If you are in a relationship or are trying to end one with a narcissist, you know narcissists hurt. Narcissists hurt relationships you have with friends, family and even your co-workers. Narcissists hurt your self- confidence, your self-perception and sabotage you at your job. Long-term narcissistic abuse can even cause brain damage.
“All pathological relationships cause relational harm which becomes manifested in personal harm”- Sandra L. Brown (Founder of The Institute for Relational Harm Reduction)
What is Narcissism?
Let me explain what narcissism is and why relationships with a narcissist are sometimes referred to as pathological relationships. Narcissism is a disorder classified as a Cluster B personality disorder. A narcissistic personality disorder is a mental condition in which people have an inflated sense of their own importance, a deep need for excessive attention and admiration and a lack of empathy for others. The term pathological helps differentiate relationships from relationships that are merely dysfunctional. Pathological relationships are in a separate category due to the capabilities and severity of harm to the intimate partner.
Three Precepts of Narcissism
- Narcissists are incapable of possessing of sustaining any emotional or spiritual depth
- Narcissists are unable to maintain positive behavior changes
- Narcissists cannot develop insight into how their negative behavior affects others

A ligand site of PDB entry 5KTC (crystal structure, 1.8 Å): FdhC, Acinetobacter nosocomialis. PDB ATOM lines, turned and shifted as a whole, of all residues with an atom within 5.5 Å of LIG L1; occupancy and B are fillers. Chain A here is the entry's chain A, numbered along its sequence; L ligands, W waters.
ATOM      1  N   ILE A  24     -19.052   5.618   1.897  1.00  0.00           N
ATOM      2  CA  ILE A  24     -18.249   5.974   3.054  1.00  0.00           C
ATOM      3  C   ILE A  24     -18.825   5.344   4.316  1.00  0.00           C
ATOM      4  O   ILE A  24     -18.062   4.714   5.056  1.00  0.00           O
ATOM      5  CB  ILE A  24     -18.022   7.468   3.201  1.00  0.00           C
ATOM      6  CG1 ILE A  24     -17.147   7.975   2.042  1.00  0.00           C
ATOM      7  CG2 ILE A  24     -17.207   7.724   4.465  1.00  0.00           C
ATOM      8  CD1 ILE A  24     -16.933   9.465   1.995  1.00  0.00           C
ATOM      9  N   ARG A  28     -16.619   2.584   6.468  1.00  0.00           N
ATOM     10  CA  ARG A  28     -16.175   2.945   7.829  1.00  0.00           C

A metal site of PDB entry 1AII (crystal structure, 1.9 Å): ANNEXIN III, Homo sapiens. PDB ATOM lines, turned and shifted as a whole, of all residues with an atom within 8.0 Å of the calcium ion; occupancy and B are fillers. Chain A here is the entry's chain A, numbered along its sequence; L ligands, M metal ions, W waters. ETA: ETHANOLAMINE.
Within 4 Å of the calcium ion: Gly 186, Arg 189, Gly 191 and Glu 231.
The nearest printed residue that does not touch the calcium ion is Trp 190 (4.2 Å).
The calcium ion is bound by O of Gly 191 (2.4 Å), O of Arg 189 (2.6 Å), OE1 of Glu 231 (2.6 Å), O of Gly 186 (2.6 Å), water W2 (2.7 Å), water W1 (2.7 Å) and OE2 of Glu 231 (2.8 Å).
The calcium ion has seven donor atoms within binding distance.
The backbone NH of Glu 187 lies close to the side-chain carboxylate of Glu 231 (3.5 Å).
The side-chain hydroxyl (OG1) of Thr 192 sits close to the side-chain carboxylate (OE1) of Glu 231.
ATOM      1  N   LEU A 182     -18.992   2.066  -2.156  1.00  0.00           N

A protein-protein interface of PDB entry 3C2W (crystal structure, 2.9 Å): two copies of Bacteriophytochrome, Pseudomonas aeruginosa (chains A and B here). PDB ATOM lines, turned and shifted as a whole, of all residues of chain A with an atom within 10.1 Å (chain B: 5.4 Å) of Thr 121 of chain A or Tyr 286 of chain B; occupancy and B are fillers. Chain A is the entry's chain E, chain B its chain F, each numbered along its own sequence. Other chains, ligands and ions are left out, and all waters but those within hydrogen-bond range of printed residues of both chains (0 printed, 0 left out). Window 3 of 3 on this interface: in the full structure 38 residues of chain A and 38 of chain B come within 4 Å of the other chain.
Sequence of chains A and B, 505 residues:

I have had a fair share of relationships with narcissists. I know that getting away from these individuals is extremely difficult. The flashbacks alone are enough to leave you weeping in the fetal position. The loneliness and aloneness you may feel can be soul-wrenching. Any experience with a narcissist is intense—the relationship, the breakup, the longing for what you believed you could have together.
The day came when I realized that the person I had become was not who I was. I reclaimed my power and left as I realized the pain I was going through by continuing contact with him was crushing me. I decided to rip the band-aid off quickly. If I stayed living in that situation I would be destroyed. I wondered if I was the crazy one and what happened to the girl I was before I met him. The abuse I experienced touched all areas of my life—emotional physical, verbal, psychological, financial, sexual, spiritual. I had stopped meditating. I isolated from my friends and family; I lost my job.
You feel anxious, you wonder if you’re the problem; you apologize often; you question your behavior, you make excuses for your partner’s behavior. You’re trapped.
If you feel trapped in a relationship with a narcissist, you need to find your power again.
- Constantly remind yourself that you deserve better.
- Strengthen your friendships.
- Reach out to a therapist trained in pathological relationships. Therapists who are not trained in that area do not understand the dynamics of relationships with abnormal pathology. You have been traumatized, intensely and it’s okay to admit that.
- Meditate or just sit quietly.
- Take walks or short hikes; breathe in the sunshine and fresh air.
Embrace your wounded self; cry, laugh, cry some more. You will find ways through the pain; don’t go around it. Treat yourself kindly through the break-up and know that you deserve joy and happiness.
Written by Jill Carlisle